When does life tuly begin? Does it begin at birth? The pursuit of our aspirations and dreams? A major event that changes who we are? Or does it begin at the point in our lives when we face the reality of death, and accept it? These are just a few of the questions that Daytripper – a captivating, enigmatic, yet guardedly optimistic graphic novel – invites its’ audience to ponder. This brilliantly crafted narrative explores themes about life, love, loss, memories, family, change, and death – themes that in literature easily become boring and cliche – in a refreshing way.
Daytripper strikes me as unique both in the style in which it is written, and the use of the graphic novel template as a medium. The first several chapters of the book itself chart a year of the fictional protagonist’s life, and each end with his death – it isn’t until the end of the book that one realizes that Bras’ deaths were merely dreams, and that he has indeed lived a long life. As soon as it became evident that death was inevitable in each chapter, I paid more attention moment by moment to the life of Bras page by page – the intricate details of the illustrations, and every single word of text suddenly took on new relevance and importance. I believe that this is the essence of what the authors want to convey to their readers – the sentiment that death could happen at any moment, at any chapter of our life – if we really internalize that, how will that change how we live and view life? The written obitiuaries that accompany each of his deaths are also a question and answer within themselves – how would we be remembered, who would we be at any particular moment that death would claim us? This book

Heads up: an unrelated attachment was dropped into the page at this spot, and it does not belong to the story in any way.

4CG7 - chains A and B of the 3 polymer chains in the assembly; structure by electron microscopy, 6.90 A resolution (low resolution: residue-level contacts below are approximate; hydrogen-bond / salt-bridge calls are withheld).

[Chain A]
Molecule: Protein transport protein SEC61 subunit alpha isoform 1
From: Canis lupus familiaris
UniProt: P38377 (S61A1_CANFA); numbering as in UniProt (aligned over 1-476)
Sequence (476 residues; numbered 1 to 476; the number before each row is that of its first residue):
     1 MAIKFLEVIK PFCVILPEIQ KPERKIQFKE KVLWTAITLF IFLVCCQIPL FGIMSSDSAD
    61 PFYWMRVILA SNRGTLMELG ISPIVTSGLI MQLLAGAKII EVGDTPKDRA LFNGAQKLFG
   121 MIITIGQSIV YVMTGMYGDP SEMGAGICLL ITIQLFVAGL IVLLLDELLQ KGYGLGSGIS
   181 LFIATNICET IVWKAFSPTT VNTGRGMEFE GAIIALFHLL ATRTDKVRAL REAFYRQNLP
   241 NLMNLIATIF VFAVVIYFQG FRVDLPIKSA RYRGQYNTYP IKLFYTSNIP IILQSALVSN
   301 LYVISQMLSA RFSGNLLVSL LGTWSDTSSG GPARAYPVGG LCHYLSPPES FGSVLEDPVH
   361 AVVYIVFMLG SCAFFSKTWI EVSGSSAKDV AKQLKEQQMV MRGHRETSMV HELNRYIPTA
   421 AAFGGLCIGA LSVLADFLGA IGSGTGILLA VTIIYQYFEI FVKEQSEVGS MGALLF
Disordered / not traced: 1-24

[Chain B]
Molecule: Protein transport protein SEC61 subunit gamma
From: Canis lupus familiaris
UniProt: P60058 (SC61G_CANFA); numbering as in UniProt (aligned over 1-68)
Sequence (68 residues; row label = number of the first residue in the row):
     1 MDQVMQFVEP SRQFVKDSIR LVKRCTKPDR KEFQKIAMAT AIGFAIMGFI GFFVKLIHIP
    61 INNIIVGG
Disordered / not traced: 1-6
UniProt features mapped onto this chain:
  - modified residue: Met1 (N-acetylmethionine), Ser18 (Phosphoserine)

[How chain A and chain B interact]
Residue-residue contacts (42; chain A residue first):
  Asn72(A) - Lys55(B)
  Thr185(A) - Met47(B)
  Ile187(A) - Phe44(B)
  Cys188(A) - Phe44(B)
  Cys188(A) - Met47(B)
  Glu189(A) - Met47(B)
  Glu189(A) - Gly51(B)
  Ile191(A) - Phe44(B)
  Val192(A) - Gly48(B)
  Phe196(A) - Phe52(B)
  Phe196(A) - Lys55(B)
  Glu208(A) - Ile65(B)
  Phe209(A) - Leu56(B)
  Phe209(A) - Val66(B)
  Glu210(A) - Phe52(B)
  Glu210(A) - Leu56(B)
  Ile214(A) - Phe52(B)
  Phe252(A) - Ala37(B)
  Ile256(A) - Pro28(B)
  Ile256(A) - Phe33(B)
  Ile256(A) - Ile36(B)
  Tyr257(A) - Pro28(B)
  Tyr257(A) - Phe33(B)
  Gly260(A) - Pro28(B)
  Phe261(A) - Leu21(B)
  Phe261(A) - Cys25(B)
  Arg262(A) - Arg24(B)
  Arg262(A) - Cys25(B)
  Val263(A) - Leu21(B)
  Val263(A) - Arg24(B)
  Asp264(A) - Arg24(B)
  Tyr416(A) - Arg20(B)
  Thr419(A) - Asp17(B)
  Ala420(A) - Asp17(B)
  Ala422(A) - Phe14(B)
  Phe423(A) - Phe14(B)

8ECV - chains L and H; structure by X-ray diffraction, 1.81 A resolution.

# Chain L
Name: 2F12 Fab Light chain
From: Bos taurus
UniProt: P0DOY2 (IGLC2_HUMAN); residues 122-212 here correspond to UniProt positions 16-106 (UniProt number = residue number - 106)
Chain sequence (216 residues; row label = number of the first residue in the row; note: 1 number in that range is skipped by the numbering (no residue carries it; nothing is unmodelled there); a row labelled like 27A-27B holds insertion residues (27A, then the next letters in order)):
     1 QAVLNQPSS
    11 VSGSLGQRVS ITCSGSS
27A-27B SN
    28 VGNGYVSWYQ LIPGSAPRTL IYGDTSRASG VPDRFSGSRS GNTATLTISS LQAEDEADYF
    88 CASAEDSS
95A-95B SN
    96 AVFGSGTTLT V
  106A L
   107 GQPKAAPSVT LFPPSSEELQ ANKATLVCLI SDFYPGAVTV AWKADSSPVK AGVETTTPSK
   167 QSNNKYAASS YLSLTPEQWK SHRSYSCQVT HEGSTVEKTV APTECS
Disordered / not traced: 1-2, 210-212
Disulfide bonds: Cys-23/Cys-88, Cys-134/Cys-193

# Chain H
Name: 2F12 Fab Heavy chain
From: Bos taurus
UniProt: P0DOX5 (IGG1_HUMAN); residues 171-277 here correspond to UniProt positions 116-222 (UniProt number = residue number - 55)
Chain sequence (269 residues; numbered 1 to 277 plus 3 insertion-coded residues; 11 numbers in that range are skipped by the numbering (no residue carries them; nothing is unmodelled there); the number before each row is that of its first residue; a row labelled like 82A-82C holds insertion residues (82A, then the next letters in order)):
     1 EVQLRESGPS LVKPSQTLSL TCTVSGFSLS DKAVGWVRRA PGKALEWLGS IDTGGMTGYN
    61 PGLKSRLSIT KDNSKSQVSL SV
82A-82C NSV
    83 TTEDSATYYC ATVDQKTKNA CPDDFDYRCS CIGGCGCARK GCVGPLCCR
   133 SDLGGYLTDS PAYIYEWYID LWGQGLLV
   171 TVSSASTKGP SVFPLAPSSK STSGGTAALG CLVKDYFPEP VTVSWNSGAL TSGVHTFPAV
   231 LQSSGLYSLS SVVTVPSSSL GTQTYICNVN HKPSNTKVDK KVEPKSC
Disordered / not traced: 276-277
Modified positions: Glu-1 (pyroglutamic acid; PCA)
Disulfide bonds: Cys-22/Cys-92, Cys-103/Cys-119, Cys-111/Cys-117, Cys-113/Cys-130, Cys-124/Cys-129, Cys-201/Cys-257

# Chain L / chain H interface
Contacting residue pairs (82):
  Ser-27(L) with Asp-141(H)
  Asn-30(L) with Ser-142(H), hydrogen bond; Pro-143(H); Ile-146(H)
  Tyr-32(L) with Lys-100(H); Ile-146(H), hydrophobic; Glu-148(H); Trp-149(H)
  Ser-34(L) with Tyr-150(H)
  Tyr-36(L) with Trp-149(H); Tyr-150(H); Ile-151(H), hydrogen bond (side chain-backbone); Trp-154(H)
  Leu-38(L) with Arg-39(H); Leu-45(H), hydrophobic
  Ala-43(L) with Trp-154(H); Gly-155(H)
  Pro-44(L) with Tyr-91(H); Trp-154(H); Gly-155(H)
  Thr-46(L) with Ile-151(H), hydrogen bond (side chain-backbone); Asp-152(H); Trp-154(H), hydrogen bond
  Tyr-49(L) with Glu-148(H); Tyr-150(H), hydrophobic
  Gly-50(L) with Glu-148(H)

Another intriguing element in this novel is the chronological disorder of the chapters – the book begins at Bras’ life at 34 – yet the very next chapter introduces us to his 21 year old self, and it isn’t until several chapters later that we are introduced to 11 year self, and later still, we witness his “miracle” birth. I believe this stylistic approach serves several purposes; one of them being to de-emphasize the “big picture” long enough for the reader to focus on Bras’ life moment by moment.
Using the the graphic novel as the medium through which to tell this story allows its’ authors, Fabio Moon and Gabriel Ba, to bring Daytripper to life in ways that would not be possible otherwise. Although it contains considerably less dialogue than the standardnovel, the visual component augments the narrative in a way that is just as poweful. The scarcity of text and the accompanying illustrations in the moments that they are saying them makes each word that much more powerful and less convoluted. Some examples include the use of these elements:
The use of scale captures the idea and power of life as a collective experience, without losing meaning in the more intimate moments of day to day life that could easily get overlooked.
The sequenced illustrations in the book put words into motion in a way that text can’t.
Athough text anaysis is limited with phic novel, iluminate symbolism and symbolic meaning without diluting or clouding up the message. This is a particularly interesting element in Bras’ dreams, which contain literary symbolism in art form. For example, Chapter Two is filled with various sketches of a turbulent storm, which provide insight into the conflict that still possess the the subconscious of Bra’s mind, and is manifested through his dreams.
The illustrations of Bras with Jorge in the desert are symbolic of the isolation Bras feels once his best friend abandons him.
In many of his nostalgic dreams about family, there is a large tree, his father’s tree, in the background. This is representative of Bra’s close ties to his family roots.